Acting under the cover of a Hollywood producer scouting a location for a science fiction film, a CIA agent launches a dangerous operation to rescue six Americans in Tehran during the U.S. hostage crisis in Iran in 1980.
Sonny Koufax is 32 years old. He's a law school graduate. He's got a nice apartment in Manhattan. There's just one problem. He does nothing, except sit on his butt and live off an investment that was the result of a meager lawsuit he won a year ago. But after his fed up girlfriend leaves him, he comes up with the ingenious idea to adopt a five year old boy to showcase his newfound maturity. But things don't go as planned, and Sonny finds himself the unlikely foster father that will change his perspective on just looking out for himself. Written by
Cole Sprouse and Dylan Sprouse both lost baby teeth during production and had to be fitted with temporary replacements. Dylan Sprouse's tooth fell out in the middle of a take. Near the end of the movie, just after entering Hooters for his birthday, Sonny makes a reference to Julian about dealing with a missing tooth (at around 1h 25 mins) while holding Julian, "Hey, You! Still missin' that tooth?"). See more »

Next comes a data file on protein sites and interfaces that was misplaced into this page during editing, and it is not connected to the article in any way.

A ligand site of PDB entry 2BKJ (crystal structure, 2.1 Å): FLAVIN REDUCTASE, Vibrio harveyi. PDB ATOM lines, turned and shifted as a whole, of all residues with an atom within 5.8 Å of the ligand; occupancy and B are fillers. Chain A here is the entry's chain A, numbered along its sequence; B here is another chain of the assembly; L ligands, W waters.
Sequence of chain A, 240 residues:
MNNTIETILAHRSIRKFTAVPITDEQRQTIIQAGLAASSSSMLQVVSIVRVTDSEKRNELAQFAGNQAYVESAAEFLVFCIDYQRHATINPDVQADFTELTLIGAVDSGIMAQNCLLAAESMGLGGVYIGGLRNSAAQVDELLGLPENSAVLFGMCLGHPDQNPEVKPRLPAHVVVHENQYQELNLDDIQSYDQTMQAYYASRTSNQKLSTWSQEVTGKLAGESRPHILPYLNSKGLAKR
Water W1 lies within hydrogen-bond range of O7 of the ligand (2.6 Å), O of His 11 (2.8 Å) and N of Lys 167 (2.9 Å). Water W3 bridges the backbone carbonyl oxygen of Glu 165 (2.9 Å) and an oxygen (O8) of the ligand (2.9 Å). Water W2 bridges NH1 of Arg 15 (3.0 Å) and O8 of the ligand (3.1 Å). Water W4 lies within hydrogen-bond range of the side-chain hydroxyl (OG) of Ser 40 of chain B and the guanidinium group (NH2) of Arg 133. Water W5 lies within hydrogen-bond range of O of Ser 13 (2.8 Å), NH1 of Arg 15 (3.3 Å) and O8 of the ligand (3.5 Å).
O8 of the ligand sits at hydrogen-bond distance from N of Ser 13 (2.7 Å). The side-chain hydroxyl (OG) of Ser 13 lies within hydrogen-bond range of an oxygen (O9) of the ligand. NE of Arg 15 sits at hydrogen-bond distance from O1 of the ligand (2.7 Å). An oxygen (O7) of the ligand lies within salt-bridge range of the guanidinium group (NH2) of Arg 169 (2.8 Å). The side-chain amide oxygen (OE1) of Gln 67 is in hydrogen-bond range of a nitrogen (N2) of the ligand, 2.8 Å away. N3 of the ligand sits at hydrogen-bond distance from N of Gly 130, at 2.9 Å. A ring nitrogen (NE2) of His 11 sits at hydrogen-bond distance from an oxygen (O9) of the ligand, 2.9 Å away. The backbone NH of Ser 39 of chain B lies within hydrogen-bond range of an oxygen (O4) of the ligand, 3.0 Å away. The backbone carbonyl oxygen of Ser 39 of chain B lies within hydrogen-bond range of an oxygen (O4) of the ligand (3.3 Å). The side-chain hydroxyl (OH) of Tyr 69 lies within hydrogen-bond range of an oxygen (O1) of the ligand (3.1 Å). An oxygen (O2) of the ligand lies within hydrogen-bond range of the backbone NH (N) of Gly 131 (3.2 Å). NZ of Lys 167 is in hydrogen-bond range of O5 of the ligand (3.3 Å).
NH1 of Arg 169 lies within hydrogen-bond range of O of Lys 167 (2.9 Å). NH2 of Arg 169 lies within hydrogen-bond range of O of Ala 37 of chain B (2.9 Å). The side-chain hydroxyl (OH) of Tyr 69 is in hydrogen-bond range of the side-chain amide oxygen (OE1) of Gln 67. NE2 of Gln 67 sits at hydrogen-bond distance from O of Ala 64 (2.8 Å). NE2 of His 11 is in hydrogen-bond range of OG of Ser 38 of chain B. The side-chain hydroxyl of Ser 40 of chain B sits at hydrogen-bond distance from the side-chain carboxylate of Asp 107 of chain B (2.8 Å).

When Sonny is walking back to couch after tuning the television and says, "Let's do it, Rangers," he places his Pepsi behind the Chunk Chip bag. In the next shot when he says, "How you doing?" to Julian, the Pepsi is to the right behind the Cheetos Bag. See more »
Big Daddy- Sonny Koufax (Adam Sandler) is the irresponsible guy - he
has no manners, and no clue. Although Sonny has somehow managed
to get a girlfriend, she is tired of his aimless ways, and gives him an
ultimatum - do something with your life or I leave. Fate steps in with
a ready-made 'solution': Sonny will raise the little boy who was
dropped off at the apartment with a note proclaiming his roommate (Jon
Stewart) the father, his girlfriend will realize his newfound
responsibility, and all will be well.
Plausibility this movie doesn't have. But we are talking about Adam
Sandler, the man who has given us such brainteasers as Happy Gilmore,
and Billy Madison. Sandler's frat-boy humor - childish and,
scatological - has however, drawn a huge following as evidenced by The
Waterboy's huge box office, (a movie that I myself enjoyed and will
surely be pilloried for).
I expected one thing from this movie - a good laugh. And it delivered.
The obligatory tearjerker scenes were painful, but thankfully few and
far between. If you are in the mood for some humor-light on cheap
Tuesday, give this movie a chance.
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